Intel air-cools Core i7 to 5.07 GHz!

During Computex Taipei 2009, Intel’s Sean Malone took his Keynote Speaker role very seriously: the "Desktop Is Not Dead" statement was supported by a slew of very impactful machines, some of which I’ll elaborate on here in detail. Core i7 "1105" – 5.07 GHz! Intel Core i7 975 processor clocked to 5.07 GHz using nothing else but a specially designed air cooler. This is the fastest ever air cooled processor in the history of the IT industry: If you take the 133 MHz QPI base clock and multiply it 38 times, a nice lucky number in Chinese, you’ll get a whopping 5.07 GHz. Eh, that’s

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Audio/Video, Hardware

Lost in Electric Town: Akihabara Denki Gai video

Akihabara Denki Gai [Electric Town] is a fascinating place for anyone who ever encountered the world of electronics. If you want the latest camera, or perhaps a cellphone with more features than you can shake your stick at… or if you belong to the small exclusive world of hardware modders and want to get the best capacitors, chokes and resistors for serious volt modding – Akihabara is a place for you. This is our first travel video, we plan to release many more, as our schedule starts to fill with events…     Sadly, the Yen is continuing its "too strong" rate compared to the

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Hardware

UPDATED: Nehalem-EP Workstation preview: 16 threads, 3.2 GHz, 48GB

UPDATE – Continue to the second page of the article. For a long time, dual processor systems intrigued many high-end desktop users: adding the second CPU propelled your personal PC into the "parallel processing" exotic workstation and HPC [High Performance Computing] realm, without jumping into the overly complex and expensive quad-socket and larger systems. And, two-socket systems can for the most part still fit within the usual high-end PC size and power envelope. Remember the Dual Celeron 300’s running on many overclockers’ rigs at 500 MHz and above, stable for years? That trend was then continued with the Intel D5400XS Skulltrail "extreme desktop" version of their dual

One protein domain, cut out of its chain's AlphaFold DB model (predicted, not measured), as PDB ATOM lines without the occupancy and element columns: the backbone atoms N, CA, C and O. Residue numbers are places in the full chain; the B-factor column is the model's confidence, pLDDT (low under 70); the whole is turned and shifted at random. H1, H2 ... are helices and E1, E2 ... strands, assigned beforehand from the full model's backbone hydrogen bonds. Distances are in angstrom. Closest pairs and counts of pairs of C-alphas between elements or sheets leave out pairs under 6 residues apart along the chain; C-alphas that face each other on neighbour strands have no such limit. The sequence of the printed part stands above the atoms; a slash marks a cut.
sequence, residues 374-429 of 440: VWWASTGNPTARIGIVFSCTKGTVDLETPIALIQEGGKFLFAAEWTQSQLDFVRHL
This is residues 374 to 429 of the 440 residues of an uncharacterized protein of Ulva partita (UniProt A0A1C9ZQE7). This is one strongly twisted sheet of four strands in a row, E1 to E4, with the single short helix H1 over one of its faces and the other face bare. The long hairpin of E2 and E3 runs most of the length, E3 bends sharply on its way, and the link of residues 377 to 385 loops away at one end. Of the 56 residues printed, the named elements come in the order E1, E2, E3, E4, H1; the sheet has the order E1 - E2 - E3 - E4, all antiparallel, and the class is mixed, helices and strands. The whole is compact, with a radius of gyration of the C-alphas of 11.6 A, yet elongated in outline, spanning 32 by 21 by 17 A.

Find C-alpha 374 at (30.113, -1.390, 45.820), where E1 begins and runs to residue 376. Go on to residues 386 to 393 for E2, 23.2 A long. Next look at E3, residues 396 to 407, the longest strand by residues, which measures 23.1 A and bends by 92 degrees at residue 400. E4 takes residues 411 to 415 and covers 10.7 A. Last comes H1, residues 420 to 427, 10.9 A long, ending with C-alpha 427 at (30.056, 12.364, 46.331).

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Enterprise, Hardware

Nehalem-EP workstation Part 3: The First Benchmarks

In the first part of this review, we looked at the hardware, and? continued with the BIOS and Vista boot in the second part. We open the third part with a picture of how Vista welcomes you once that you have this rig: We cannot wait for Microsoft to finally release a Windows 7 Releace Candidate. While Vista is working like a charm on this setup [Nova, should we state only on this setup – Ed.], it is no secret that W7 and its built-in file system optimizations for SSDs would make this setup fly. In the meantime, pictures like this are the reason why

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Enterprise, Hardware

Nehalem-EP Part 2: 16-thread Task Manager pixellated

Following our first preview article, we continue today with article focusing on the BIOS options, as well as the initial Vista 64 findings on this huge 48 GB machine before going into the benchmark realm in the Tuesday’s Part 3. Naturally, this being a workstation machine which can also be used as a departmental server or visual supercomputer cluster node, Super Micro has included a whole range of BIOS options that you’d never, and I mean never, expect to see on any desktop motherboard, no matter how high end. We included some of the BIOS screenshots in the first part of our article, and we’ll